In what was their first significant in-season COVID-19 issue since the pandemic began, the Orioles abruptly learned Tuesday evening they’d need to sideline starting right fielder Anthony Santander and Wednesday’s probable starter, Keegan Akin, due to protocols. One of their first calls went from pitching coach Chris Holt to rookie left-hander Alexander Wells, who was inactive but on the team’s taxi squad, and suddenly at 11:30 p.m. ET, roughly 12 hours away from making his first Major League start.
Wells immediately hopped on the phone, too. He called his brother, Lachlan, a pitcher in the Twins’ system to relay the news. He called his parents and girlfriend back home in Australia, surprising them at around 1:30 p.m. local time. The game, though, was set for 12:10 p.m. ET Wednesday -- which translates to 2:10 a.m. Down Under. To watch Wells become the first Australia native to start for the Orioles since Damian Moss in 2003, serious coffee would be required.
“Everyone set their alarm bright and early,” Wells said. “I’m sure they’re back asleep right now.”
For the Orioles, the sudden pivot worsened an already thin roster situation; even after getting ace John Means back Tuesday, they still have 10 players on the 40-man on one injured list or another, and only seven healthy 40-man players at Triple-A Norfolk. It was with that as a backdrop they dropped Wednesday’s dramatic, back-and-forth series finale, 5-4, to the Rays at Tropicana Field, despite Wells’ solid starting debut. Holding the Rays’ All-Star-laden lineup to three runs over 5 2/3 innings, Wells was in line to win before Tampa Bay stormed back against Tanner Scott to walk off in the ninth.
Attempting to procure his first save, Scott, a trade candidate heading into next week’s Deadline, struck out two while loading the bases in the ninth, clinging to a 4-3 lead. He then got ahead 0-2 to Austin Meadows, who rocketed a two-run, game-winning single to center to deny the Orioles what would’ve been their first series win in St. Petersburg since June 2017. They’ve now lost 11 straight series at Tropicana Field.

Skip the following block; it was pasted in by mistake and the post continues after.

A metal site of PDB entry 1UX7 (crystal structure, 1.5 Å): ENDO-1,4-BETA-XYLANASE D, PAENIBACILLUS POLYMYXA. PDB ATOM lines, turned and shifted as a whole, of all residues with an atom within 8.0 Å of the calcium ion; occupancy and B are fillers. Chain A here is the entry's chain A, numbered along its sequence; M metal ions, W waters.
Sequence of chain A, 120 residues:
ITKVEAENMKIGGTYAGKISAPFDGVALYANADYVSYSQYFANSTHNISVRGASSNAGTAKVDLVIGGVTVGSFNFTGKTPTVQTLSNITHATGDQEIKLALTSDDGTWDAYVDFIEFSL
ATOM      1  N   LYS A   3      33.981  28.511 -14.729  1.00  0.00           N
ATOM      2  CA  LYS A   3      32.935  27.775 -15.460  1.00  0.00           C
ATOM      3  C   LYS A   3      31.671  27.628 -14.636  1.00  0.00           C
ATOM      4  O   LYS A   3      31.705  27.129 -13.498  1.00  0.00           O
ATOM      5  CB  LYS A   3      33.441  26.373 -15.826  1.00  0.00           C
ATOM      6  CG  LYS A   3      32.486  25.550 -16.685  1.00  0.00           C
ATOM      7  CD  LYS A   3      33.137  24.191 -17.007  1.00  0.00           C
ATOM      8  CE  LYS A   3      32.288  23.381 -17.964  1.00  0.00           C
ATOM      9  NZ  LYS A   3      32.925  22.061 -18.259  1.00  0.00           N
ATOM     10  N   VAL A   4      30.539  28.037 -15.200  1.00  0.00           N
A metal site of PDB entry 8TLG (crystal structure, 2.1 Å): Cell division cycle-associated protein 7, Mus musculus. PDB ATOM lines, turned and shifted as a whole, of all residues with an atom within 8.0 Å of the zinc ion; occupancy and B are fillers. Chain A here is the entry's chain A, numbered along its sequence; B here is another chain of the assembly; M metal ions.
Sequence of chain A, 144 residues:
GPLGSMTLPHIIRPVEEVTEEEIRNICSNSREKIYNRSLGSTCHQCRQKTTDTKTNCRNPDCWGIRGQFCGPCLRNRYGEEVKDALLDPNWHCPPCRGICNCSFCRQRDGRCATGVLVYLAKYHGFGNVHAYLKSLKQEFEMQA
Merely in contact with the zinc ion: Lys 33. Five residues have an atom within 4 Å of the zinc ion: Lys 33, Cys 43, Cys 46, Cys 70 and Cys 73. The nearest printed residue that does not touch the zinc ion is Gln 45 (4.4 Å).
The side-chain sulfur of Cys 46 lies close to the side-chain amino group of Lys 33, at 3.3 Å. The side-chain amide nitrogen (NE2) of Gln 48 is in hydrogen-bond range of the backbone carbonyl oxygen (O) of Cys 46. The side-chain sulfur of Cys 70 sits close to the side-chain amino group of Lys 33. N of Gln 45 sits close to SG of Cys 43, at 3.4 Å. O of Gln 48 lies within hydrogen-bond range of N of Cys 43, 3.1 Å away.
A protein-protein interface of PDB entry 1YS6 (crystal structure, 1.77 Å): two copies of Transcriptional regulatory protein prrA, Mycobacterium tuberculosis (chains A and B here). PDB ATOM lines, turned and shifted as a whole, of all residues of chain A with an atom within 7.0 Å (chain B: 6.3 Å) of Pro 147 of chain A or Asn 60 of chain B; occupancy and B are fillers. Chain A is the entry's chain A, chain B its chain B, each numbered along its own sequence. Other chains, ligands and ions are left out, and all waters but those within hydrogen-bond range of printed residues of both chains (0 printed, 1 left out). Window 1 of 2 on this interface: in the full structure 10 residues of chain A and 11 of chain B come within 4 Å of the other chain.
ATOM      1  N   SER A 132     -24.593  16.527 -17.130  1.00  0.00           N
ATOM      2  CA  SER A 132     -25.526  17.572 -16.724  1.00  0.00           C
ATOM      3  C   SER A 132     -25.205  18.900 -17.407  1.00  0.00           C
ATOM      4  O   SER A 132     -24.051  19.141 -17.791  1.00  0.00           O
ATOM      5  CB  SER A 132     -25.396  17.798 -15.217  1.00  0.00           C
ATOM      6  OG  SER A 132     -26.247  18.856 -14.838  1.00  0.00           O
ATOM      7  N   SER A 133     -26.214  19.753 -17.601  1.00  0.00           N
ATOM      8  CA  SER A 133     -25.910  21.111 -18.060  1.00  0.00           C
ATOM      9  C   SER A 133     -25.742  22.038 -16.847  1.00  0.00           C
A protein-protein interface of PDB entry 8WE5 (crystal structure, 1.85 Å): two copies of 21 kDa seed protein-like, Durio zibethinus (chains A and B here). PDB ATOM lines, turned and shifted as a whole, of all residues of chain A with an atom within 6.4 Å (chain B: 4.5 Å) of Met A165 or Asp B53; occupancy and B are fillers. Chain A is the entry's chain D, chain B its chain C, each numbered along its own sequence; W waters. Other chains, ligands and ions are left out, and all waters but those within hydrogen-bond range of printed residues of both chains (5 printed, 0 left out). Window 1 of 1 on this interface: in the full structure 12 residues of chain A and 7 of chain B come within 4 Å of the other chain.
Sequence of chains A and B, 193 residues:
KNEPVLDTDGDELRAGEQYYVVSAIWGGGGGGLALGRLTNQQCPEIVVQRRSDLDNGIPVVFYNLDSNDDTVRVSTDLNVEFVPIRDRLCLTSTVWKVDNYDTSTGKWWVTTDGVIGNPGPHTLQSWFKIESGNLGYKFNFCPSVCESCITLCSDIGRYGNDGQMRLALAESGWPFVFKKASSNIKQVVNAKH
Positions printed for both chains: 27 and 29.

“We were one strike away,” O’s manager Brandon Hyde said. “We’re putting guys in spots they really haven’t been in.”
Benefiting on Wednesday was Wells, whom the Orioles signed for $300,000 as an international free agent out of Newcastle in 2015. Their No. 17 prospect per MLB Pipeline, Wells earned a reputation in the Minors as a control artist, known for his ability to generate soft contact and infinitesimal walk rate. Navigating the Rays lineup Wednesday required command, but also composure, after Wells surrendered a leadoff home run to his first batter, Randy Arozarena. He then walked two of his next four hitters before settling down, ultimately striking out seven. He left with a 4-3 lead due in large part to Ryan Mountcastle, who put Baltimore ahead with a solo homer in the fourth and a clutch single in the sixth.
“He really competed,” Hyde said of Wells. “He doesn’t have the fastball that is going to blow by people or the plus, plus stuff. But he does compete with what he has and did a nice job of commanding the baseball after the second inning.”
Whether it was a glimpse of more to come remains unclear. Baltimore officials declined to comment on anything related to Akin’s situation, citing team policies that have been in place since last year. But it’s not as if the Orioles’ rotation is etched in marble. Wells was already the 13th Orioles pitcher to start a game this season, and opportunity remains given injuries to Bruce Zimmermann, Zac Lowther and now Akin. The irony being, in this particular situation, that Wells spent 2020 stuck in Australia due to international travel restrictions, while almost all the Orioles' other top prospects trained at their alternate site.
Wells, meanwhile, was limited to pitching bullpens and in local scrimmages during the pandemic. He then missed most of Spring Training with an oblique injury, and got off to a tough start at Triple-A Norfolk, pitching to a 9.88 ERA over his first month. But his numbers stabilized in June and he finished the month with two big league appearances, both in long relief. On Wednesday he became the 13th Australian-born pitcher to start a game in MLB history, and third Oriole to accomplish the feat.
“I tried to get some sleep last night, managed to get a little bit. I’m glad it was a day game, because I didn’t have much time to think about anything,” Wells said. “Knowing my stuff can play here gives me confidence going into my next appearance.”